8 Advertising Mascots That Followed Millennials From Childhood Through Present-Day

These beloved characters are fan favorites

Some of our favorite mascots have followed us through childhood into adulthood. Illustration: Dianna McDougall; Source: iStock

Advertising mascots are a tricky thing. Some of them are quickly forgotten, destined to become relics of the distant past, while others are beloved by the public and stay around in one form or another for generations. These mascots have stood the test of time and are particularly endearing to millennials, bringing back cherished childhood memories of the late ‘80s and early ‘90s or entertaining them today.

Energizer Bunny

Created in 1988, the Energizer Bunny quickly became a household name. One of the biggest reasons this particular mascot became so popular is that, for all intents and purposes, the 100-plus commercials featuring the bunny were set up as one long advertisement, with the Energizer Bunny rolling though other commercials (both real and fake) and never running down his batteries. Because of the humorous ads and the timing of their rollouts, the Energizer Bunny rolled his way through the childhood of millennials everywhere and just kept going and going and going…

Pillsbury Doughboy

Also known as Poppin’ Fresh, the Pillsbury Doughboy is one of the most adorable mascots of all time. Created in 1965, he remained a staple of Pillsbury commercials in the 1980s and 1990s and continues to appear in ads to this day. Ask any millennial and they will give you their best impression of the noise Poppin’ Fresh makes when you poke his belly—hoo-hoo!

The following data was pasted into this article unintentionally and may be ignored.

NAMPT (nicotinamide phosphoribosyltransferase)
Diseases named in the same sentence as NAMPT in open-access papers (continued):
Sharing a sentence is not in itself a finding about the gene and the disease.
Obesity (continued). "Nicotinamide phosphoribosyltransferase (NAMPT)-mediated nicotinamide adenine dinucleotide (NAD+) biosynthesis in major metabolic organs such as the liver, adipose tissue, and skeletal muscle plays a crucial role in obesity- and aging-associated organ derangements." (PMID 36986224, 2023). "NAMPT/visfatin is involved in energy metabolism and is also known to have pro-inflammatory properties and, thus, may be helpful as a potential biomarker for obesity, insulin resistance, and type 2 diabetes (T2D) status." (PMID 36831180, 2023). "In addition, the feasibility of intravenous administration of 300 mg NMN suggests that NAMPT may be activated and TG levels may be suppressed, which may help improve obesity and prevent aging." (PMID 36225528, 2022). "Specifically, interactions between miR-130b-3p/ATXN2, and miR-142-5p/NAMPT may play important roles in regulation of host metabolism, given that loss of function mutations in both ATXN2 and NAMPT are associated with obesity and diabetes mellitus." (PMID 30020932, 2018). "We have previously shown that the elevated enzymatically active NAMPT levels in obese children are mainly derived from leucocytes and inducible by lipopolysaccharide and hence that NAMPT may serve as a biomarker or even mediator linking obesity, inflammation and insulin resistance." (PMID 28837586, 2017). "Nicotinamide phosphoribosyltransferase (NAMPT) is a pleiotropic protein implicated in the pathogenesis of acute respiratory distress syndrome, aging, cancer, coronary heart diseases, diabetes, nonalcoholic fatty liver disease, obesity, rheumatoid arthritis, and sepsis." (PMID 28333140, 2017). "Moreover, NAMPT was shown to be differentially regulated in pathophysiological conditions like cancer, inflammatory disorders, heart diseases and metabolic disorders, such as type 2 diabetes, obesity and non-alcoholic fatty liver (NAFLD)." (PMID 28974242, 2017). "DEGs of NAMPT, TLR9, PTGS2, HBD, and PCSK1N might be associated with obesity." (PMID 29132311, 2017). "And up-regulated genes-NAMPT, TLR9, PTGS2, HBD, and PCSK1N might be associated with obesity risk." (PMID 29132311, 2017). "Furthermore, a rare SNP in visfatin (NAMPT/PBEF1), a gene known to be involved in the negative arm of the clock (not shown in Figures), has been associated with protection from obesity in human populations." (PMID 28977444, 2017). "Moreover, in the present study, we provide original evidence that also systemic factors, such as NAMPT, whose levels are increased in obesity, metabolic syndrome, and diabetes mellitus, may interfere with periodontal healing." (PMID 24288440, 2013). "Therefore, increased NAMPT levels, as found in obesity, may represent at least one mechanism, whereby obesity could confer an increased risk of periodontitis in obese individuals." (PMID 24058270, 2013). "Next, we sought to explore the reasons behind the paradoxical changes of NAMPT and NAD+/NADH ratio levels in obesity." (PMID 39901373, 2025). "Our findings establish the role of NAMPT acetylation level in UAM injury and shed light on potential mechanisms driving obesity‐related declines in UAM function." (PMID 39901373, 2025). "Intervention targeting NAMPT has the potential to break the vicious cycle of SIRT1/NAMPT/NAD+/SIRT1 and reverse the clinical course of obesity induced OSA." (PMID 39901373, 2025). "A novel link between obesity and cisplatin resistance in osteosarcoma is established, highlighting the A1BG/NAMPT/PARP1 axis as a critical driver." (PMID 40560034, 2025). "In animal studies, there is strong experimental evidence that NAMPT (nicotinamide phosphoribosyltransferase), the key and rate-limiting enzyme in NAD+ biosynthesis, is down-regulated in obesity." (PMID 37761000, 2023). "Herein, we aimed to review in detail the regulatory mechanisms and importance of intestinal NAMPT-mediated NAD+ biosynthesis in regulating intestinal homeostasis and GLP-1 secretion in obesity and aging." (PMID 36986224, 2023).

Geico Gecko

Although the Geico Gecko didn’t find his way on air until 2000, this mascot quickly made his way into the hearts of millennials. Essentially a dad joke come to life, this tiny lizard provides some much-needed comic relief.

Tony the Tiger

Tony the Tiger was created in 1951, but his upbeat baritone announcement telling everyone to buy Frosted Flakes—because “They’re grrrreat!”—made him a multigenerational success. Millennials loved seeing him on the commercials during Saturday morning cartoons and on their cereal boxes.

Colonel Sanders

Being able to poke fun at yourself is a trait that’s valued by millennials, and the Kentucky Fried Chicken mascot has it in spades. KFC has rebranded Colonel Sanders to appeal to millennials, and it has been a smashing sensation. Everyone remembers Colonel Sanders from KFC ads while they were growing up, but over the last few years, celebrities like Jim Gaffigan and Reba McEntire have portrayed humorous versions of the Colonel in television commercials that are perfectly crafted for a millennial audience.

Snuggle Bear

Brought to life in 1983, the Snuggle Bear mascot for Snuggle fabric softener was immediately beloved. After all, what child wouldn’t immediately fall in love with a talking teddy bear? Snuggle Bear’s child fans have grown into the millennial generation. Close your eyes and picture that friendly stuffed bear gently bouncing on a clean pile of laundry.

Snap, Crackle and Pop

Rice Krispies have been a favorite among children for generations, thanks in no small part to their mascots Snap, Crackle and Pop. This trio of elves made sure you never forgot that theirs was the cereal you could hear. What makes these guys special to millennials is that prepackaged Rice Krispies Treats became available in 1995, doubling their exposure to these loveable onomatopoeias.

Jolly Green Giant

As any parent can tell you, getting kids to eat their vegetables is tough. Sugary treats and fast food are tasty and come with mascots, making them that much more tantalizing to kids. Enter the Jolly Green Giant! His friendly smile, leafy toga and larger-than-life size gave peas and green beans a fighting chance on the dinner table, which means that millennials appreciated him as kids and appreciate him now that they have hungry children of their own.

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Rachael Brennan is a freelance writer for Adweek.